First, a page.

The PJM Interconnection, trending toward more natural gas-fired generation, secured 167,004 MW, about 20% more than anticipated, for the 2017-2018 delivery year at a base price that was almost double the year-ago auction.

The shift to increased amounts of new gas-fired generation continued with roughly six new plants now set to come online with a total of 4,800 MW of combined-cycle gas turbine (CCGT) clearing for the first time in this auction. Almost all of the cleared new capacity is located downstream of west-to-east transmission constraints or in areas with capacity needs. About 1,100 MW of other new generating capacity was included, according to capacity report issued on Friday.

The new resources, which cover the period from June 1, 2017 to May 31, 2018, appear to indicate there will be no drastic power shortages anticipated, said PJM’s Andrew Ott, executive vice president for markets.

“Anytime you have an auction where you have competitive entry in this kind of volume, I think we are looking at a success story,” he said.

PJM holds a three-year forward capacity auction every spring to establish contracts with suppliers that commit to make their facilities available to provide electricity for the system for a year. Prices are established through competitive bidding. Almost 20,000 MW of coal-fired power generation is to be retired within the PJM system by 2016.

The capacity auction procured 10,975 MW of demand response (DR), about 1,433 MW less than a year ago. However, there was a significant shift to the types of DR that have more flexibility and contribute to reliability. There was 1,401 MW more “annual” and 4,693 MW “extended summer” DR clearing in this auction than last year, while the amount of “summer-only” DR has declined by 7,527MW since last year.

The shift provides more year-round flexibility in drawing on DR when needed. PJM experienced the need for flexible DR response during recent extreme weather, both in September 2013 and in January 2014.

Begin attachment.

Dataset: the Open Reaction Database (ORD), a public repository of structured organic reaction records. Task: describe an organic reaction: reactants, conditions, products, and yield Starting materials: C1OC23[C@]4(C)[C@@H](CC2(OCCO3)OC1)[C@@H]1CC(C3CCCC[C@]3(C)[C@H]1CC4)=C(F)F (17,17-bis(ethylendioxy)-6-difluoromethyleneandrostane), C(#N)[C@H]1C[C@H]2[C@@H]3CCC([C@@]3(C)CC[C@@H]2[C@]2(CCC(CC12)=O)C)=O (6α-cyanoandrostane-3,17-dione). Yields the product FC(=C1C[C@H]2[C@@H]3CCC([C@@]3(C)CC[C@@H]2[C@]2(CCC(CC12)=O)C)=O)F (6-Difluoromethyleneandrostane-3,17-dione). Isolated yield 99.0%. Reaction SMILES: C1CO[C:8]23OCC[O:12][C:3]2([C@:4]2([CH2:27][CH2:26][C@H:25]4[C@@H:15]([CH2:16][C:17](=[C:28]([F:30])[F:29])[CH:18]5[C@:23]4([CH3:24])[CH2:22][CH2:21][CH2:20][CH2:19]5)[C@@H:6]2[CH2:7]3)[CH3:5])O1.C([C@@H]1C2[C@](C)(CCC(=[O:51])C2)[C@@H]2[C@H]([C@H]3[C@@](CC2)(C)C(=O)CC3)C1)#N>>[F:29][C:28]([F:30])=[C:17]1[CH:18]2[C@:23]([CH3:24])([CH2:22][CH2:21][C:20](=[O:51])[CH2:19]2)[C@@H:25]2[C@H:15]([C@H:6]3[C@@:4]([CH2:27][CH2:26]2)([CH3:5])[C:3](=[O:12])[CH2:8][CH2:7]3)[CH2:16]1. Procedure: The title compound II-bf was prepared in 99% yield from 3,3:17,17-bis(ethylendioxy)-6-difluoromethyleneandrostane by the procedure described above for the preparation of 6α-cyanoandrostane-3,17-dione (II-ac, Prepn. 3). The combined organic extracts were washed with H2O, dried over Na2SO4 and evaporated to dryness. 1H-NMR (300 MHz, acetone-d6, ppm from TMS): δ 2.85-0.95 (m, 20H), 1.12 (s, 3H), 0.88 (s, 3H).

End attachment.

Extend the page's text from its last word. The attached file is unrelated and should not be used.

The auction “continues an overall trend toward more gas-fired generation and increasing diversity of resources,” said Ott. “They also show a shift in demand resources from limited summer availability to extended and annual availability, which improves DR’s usefulness.”

The base clearing price for generation, annual DR and energy efficiency was $120.00/MW-day for all of PJM except the PSE&G location deliverability area, the only constrained area, which had a clearing price of $215. A year ago the base clearing price was $59.37. The $120 base price followed changes that the Federal Energy Regulatory Commission made at PJM’s request, Ott said. Those changes included a limit on the amount of capacity that could be bid into the auction from outside PJM and stricter rules on DR resources. The cost of complying with state environmental rules also factored into higher prices.

“Capacity prices in the western half of the market have increased to make prices more uniform across the system,” Ott said. “Frankly, this is the kind of price that sends the right signals to generators. And we’ve seen developers respond in this auction with new resources concentrated in the most capacity- and transmission-needy areas.” Energy efficiency also continues to grow in the capacity auctions. This year, a record 1,339 MW of energy efficiency was procured, an increase of 222 MW from last year. The total capacity procured in the reliability pricing model auction represents a 19.7 reserve margin.

Analysts Neel Mitra and Ryan Caylor of Tudor, Pickering, Holt & Co. Inc. wrote Monday that the six new CCGTs slated to come online over the period were a bearish signal for power prices. “Our base scenario only expected three CCGTs,” with a combined 2.6 GW of generation.

One year ago, there were nine CCGT power plants on the drawing board for Pennsylvania alone that would be able to generate up to 7,351 MW using advantaged Marcellus Shale gas (see Daily GPI, May 20, 2013). Panda Power Funds LP’s planned Liberty generating station, able to generate 829 MW with commercial operations set to begin in early 2016, broke ground earlier this month (see Daily GPI, May 16). Another recently announced plant that would use Marcellus gas is planned in Marshall County, WV (see Daily GPI, April 22).

The price of natural gas rose significantly over coal between January and March, making coal-fired units more competitive, PJM reported earlier in May (see Daily GPI, May 16). Compared with 1Q2013, coal-fired output climbed by 18.6%, with gas-fired output up 5.8%, according to the 2014 State of the Market report by PJM’s Market Monitoring Unit.